July 27, 2021
Written by: Catrina Hacker
Effectively communicating through speech is a challenging task. It requires us to articulate our thoughts in a manner that will reproduce the same thoughts in the listener’s head. Every time we go from thoughts to words and from words to thoughts there is an opportunity for information to be lost or jumbled. Sometimes conversations are awkward and we feel like we’re not on the same page as our partners. Other times conversation is so easy that we feel we could talk to the same person for hours. What is happening differently in our brains when conversations click versus when they don’t?
To address this question, neuroscientists at Princeton University imaged the brains of two people as one spoke and the other listened1. To do this, they had one person come into the lab and tell a story about their life as the researchers measured their brain activity. Later, the researchers invited a second person to the lab and measured their brain activity while they listened to a recording of the first person telling the story. Afterward the researchers quizzed the listener on the story to determine how much they understood. The researchers found that the more the listeners understood the story, the more their neural activity matched that of the speakers, both in terms of what brain areas were active and when they were active. In other words, effective communication occurred when the speaker’s brain activity was reproduced in the listener’s brain.
In a follow-up study, the research group wanted to know if the similarity in brain activity they had observed was because of the words used to communicate the story or because of the content of the story. They wondered if the ideas of a story are represented the same way in the brain regardless of the language that the story is told in. To test this, they looked at the brain activity of native English speakers hearing the story in English versus that of native Russian speakers hearing the same story in Russian2. First, they showed that there was a strong similarity in the brain activity of speakers and listeners for English speakers listening to the story in English and Russian speakers listening to the story in Russian. Interestingly, they found that the similarity of brain activity between language groups was almost as high as the similarity of brain activity within language groups. That is to say, the brain activity of the Russian listeners was almost as similar to the brain activity of English listeners as it was to the brain activity of other Russian speakers. This suggests that the human brain processes the content of a story almost the same way regardless of what language it is told in, and that similarities in brain activity have to do with communication of content and not the language used to communicate it.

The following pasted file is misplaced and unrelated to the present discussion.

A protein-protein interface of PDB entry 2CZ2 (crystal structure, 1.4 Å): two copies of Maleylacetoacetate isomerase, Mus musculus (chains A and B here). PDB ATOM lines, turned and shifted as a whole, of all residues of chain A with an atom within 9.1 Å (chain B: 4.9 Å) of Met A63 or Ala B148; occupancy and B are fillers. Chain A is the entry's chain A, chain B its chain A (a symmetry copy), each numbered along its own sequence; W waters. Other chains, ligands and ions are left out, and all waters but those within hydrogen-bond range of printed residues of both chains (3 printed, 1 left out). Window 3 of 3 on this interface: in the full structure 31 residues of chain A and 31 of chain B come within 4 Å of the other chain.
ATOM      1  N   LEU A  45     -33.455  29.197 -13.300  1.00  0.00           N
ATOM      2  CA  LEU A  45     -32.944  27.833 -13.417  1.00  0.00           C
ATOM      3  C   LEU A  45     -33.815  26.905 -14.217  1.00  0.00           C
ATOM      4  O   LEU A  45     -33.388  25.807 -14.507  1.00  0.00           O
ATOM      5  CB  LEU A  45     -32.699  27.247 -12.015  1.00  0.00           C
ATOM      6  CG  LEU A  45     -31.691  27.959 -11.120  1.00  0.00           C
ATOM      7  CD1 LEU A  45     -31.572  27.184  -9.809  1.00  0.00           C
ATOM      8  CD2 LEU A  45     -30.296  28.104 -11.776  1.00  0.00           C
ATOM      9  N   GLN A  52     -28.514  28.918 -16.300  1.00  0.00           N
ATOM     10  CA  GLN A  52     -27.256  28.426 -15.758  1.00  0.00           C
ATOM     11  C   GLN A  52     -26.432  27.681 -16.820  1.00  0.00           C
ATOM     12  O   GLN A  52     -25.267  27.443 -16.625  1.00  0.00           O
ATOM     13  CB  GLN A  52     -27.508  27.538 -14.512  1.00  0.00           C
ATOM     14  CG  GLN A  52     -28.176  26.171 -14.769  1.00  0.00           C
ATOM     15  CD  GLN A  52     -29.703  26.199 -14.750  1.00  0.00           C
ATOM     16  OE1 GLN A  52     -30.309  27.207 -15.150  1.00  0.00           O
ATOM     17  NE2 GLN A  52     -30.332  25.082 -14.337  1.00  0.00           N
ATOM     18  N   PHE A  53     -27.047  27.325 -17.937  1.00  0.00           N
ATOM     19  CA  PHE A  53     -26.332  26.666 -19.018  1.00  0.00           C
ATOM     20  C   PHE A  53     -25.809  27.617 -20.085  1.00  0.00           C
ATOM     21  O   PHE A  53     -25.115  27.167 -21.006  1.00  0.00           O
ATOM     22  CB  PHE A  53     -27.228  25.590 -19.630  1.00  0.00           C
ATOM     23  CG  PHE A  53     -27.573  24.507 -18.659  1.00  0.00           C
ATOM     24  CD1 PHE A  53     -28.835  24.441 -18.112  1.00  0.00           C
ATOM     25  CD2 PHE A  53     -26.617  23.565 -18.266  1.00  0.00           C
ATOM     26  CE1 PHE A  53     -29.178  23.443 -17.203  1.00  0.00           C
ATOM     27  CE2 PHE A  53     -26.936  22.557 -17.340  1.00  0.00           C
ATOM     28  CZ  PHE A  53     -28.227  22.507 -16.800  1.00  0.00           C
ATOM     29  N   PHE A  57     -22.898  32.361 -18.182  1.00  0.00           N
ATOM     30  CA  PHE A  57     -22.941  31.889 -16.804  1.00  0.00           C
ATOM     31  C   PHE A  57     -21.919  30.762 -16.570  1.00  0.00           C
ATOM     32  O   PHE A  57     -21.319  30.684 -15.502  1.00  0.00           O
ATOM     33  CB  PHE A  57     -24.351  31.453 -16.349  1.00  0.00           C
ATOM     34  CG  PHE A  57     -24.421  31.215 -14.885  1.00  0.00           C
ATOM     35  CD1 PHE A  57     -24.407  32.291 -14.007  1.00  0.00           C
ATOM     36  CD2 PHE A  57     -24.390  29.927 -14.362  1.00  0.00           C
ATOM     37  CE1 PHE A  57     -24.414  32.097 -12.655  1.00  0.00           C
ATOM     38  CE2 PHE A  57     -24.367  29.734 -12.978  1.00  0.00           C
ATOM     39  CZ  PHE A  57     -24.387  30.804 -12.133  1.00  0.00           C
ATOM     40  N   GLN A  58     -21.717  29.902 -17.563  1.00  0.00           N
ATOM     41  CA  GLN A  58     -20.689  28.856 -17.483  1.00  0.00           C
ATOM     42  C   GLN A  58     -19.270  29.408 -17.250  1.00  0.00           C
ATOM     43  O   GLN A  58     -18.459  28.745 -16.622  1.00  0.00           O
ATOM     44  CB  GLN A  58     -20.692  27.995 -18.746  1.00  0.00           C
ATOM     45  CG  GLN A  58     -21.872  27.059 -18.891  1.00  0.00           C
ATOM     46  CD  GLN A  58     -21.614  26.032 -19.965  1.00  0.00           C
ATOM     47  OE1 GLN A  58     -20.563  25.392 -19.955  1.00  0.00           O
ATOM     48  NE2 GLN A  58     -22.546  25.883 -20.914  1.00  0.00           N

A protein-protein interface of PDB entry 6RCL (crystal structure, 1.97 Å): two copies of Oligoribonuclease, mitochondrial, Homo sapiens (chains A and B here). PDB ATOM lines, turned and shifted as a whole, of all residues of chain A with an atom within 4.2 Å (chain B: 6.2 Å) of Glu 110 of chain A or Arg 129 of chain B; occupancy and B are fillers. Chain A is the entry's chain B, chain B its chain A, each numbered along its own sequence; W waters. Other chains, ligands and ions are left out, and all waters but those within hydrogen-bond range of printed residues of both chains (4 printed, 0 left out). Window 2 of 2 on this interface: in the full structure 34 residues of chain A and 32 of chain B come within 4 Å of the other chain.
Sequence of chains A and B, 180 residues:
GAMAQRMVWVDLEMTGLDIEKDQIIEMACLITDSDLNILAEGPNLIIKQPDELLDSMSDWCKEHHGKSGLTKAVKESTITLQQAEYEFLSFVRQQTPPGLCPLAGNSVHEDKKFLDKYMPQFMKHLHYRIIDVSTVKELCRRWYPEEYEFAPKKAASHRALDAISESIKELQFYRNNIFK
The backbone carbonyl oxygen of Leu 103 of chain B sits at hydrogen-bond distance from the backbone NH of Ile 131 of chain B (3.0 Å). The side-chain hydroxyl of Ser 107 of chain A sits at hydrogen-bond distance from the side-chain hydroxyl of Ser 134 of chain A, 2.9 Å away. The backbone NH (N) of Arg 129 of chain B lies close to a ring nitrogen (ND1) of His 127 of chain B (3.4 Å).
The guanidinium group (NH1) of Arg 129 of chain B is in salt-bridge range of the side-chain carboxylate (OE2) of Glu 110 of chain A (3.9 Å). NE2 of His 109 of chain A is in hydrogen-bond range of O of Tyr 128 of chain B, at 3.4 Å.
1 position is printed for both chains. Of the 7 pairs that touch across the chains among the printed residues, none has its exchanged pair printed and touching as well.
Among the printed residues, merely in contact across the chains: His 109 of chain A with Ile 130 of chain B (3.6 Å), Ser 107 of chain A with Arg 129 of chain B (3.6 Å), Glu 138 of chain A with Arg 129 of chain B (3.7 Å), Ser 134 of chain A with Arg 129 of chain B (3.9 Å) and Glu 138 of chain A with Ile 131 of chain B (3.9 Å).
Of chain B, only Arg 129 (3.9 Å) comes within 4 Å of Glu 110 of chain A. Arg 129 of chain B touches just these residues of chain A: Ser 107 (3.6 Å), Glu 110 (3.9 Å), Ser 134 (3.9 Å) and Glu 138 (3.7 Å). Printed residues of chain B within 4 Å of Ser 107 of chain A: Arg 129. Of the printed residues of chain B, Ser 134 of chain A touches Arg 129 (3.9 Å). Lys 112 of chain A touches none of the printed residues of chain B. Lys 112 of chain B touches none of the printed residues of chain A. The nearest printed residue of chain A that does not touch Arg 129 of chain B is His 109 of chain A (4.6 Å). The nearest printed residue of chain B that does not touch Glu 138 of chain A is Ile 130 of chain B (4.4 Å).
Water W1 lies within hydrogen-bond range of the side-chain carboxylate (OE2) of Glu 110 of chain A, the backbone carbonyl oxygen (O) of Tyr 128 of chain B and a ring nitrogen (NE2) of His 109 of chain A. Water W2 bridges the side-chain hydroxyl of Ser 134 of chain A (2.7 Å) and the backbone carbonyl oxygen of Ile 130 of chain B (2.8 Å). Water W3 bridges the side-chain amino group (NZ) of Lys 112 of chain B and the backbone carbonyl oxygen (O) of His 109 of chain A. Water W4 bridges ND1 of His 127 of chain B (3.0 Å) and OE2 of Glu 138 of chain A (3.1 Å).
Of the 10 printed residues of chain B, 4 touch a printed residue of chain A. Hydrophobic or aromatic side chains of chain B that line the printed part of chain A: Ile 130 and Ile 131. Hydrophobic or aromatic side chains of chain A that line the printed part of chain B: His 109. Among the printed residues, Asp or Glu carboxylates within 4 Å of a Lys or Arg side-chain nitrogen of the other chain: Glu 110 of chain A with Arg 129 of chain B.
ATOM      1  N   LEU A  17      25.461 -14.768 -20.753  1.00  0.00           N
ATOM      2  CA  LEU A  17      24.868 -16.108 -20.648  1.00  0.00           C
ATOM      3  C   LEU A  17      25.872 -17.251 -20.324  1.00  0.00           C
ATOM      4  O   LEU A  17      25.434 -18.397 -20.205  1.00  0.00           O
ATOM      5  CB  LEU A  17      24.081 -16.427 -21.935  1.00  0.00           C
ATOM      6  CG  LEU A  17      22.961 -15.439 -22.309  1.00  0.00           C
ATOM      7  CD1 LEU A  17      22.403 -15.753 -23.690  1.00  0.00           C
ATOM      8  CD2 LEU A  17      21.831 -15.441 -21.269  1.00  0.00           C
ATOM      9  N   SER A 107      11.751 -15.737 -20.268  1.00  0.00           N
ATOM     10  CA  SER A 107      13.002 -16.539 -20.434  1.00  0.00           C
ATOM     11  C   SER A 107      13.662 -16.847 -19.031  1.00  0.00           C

Recently, the same group wondered whether their findings about the similarity of brain activity being related to comprehension could also predict which students were likely to do best on an exam. They hypothesized that students who understood the course material best would show brain activity that was most similar to experts when taking a test. To test this, they recorded the brain activity of students who were enrolled in a computer science class over the course of several weeks3. At the end of the course, they recorded the students’ brain activity as they watched a video reviewing the material from the course and took a final exam. They also recorded the brain activity of graduate student experts viewing the same review video and taking the same exam. The researchers found that students performed better on test questions when their brain activity matched that of experts than on questions when their brain activity was very different than experts. In other words, how similar the brain activity of the student was to an expert could predict how well the student had learned that material.
The goal of speaking is to choose words that capture our own thoughts and to convey them to another person. Together, these studies show that successful communication results when those words produce similar brain activity in the listener as was present in the speaker. Whether we’re speaking in English or Russian, telling stories or giving lectures, ultimately the goal is to get in sync.
1. Stephens, G. J., Silbert, L. J. & Hasson, U. Speaker-listener neural coupling underlies successful communication.Proc. Natl. Acad. Sci. 107, 14425–14430 (2010).
2. Honey, C. J., Thompson, C. R., Lerner, Y. & Hasson, U. Not Lost in Translation: Neural Responses Shared Across Languages. J. Neurosci. 32, 15277–15283 (2012).
3. Meshulam, M. et al. Neural alignment predicts learning outcomes in students taking an introduction to computer science course. Nat. Commun. 12, 1922 (2021).
Cover Image by Gerd Altmann from Pixabay
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